Restriction fragment length polymorphism (RFLPs) of the mouse period-homologous sequence were studied in 13 populations of the four chromosomal species (2n = 52, 54, 58 and 60) of the mole rat, Spalax ehrenbergi superspecies in Israel. The period locus of Drosophila melanogaster is implicated in controlling the circadian rhythm as well as the male courtship song rhythm. Multiple DNA homologies exist in the mole rat and correspond to more than 10 loci. The level of polymorphism is very high, with a large number of alleles per locus, increasing from the northern to the southern species along a gradient of increasing aridity. Variation was also found in an isolated desert population, with a unique fragment specific to this population. Fragment variation allows distinction between chromosomal species, and confirms earlier evidence that gene flow does not occur between them. A correlation was found between some allelic fragments and the number of apparent harmonics of the courtship calls. This finding suggests an interesting testable hypothesis that the existence of a locus (homology) is responsible for the courtship call parameters.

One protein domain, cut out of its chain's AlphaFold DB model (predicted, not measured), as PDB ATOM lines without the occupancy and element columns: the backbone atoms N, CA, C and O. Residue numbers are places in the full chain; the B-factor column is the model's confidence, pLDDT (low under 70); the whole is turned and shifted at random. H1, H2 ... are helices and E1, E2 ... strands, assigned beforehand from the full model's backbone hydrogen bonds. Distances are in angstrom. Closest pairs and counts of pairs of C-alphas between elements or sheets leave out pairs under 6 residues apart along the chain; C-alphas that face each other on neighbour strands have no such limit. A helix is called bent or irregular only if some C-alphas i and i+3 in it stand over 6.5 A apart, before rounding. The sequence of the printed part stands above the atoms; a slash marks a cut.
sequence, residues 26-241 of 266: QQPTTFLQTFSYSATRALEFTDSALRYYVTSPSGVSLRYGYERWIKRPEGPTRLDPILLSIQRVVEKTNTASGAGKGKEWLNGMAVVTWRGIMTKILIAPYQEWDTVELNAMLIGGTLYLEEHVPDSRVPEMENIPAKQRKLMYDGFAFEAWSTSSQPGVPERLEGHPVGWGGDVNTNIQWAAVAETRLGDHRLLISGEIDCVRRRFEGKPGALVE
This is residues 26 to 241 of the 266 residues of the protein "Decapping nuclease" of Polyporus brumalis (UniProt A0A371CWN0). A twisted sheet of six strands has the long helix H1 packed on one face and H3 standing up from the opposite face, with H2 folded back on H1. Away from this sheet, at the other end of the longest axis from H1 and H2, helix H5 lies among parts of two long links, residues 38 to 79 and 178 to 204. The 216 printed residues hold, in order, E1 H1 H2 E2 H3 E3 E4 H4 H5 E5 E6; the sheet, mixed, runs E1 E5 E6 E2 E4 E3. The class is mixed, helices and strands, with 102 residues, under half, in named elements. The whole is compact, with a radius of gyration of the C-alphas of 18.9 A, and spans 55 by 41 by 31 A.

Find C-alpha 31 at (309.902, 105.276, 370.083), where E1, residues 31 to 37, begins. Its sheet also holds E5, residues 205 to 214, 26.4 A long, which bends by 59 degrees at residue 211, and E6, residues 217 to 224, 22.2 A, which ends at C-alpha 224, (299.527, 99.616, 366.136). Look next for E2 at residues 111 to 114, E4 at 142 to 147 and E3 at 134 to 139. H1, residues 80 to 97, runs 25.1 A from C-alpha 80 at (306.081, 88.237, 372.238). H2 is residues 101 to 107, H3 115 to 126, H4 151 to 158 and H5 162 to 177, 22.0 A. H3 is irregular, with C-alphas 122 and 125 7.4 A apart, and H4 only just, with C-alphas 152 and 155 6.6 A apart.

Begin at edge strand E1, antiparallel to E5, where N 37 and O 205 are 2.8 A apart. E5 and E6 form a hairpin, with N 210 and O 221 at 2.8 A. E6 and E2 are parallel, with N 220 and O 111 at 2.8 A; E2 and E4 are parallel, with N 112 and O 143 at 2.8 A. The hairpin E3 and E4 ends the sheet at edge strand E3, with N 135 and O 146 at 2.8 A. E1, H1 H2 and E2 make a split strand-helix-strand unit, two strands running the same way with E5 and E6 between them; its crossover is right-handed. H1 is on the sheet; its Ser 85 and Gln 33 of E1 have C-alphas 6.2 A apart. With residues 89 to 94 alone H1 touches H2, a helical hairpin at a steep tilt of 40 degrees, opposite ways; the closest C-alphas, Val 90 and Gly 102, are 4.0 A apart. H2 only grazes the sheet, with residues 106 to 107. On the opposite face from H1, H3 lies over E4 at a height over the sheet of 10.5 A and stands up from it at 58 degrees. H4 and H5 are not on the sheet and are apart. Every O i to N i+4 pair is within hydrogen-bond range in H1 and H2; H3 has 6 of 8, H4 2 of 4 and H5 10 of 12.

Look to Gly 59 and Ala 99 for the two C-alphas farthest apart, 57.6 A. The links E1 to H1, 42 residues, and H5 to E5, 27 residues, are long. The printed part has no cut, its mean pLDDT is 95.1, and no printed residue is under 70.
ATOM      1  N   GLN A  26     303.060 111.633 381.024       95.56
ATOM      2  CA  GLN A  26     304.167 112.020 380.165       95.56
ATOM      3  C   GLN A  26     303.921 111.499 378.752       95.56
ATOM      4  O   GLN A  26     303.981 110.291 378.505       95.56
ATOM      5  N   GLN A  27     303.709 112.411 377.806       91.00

|Number of pages||11|
|State||Published - Feb 1993|
Bibliographical noteFunding Information:
This study was supported by the Israel Discount Bank Chair of Evolutionary Biology (EN) and the Ancell- Teicher Research Foundation for Genetics and Mole-cular Evolution, established by Florence and Theodore Baumritter of New York (EN); and the Markey Charitable Fund (HS).
- Mole rat
- Per-homologous sequence
ASJC Scopus subject areas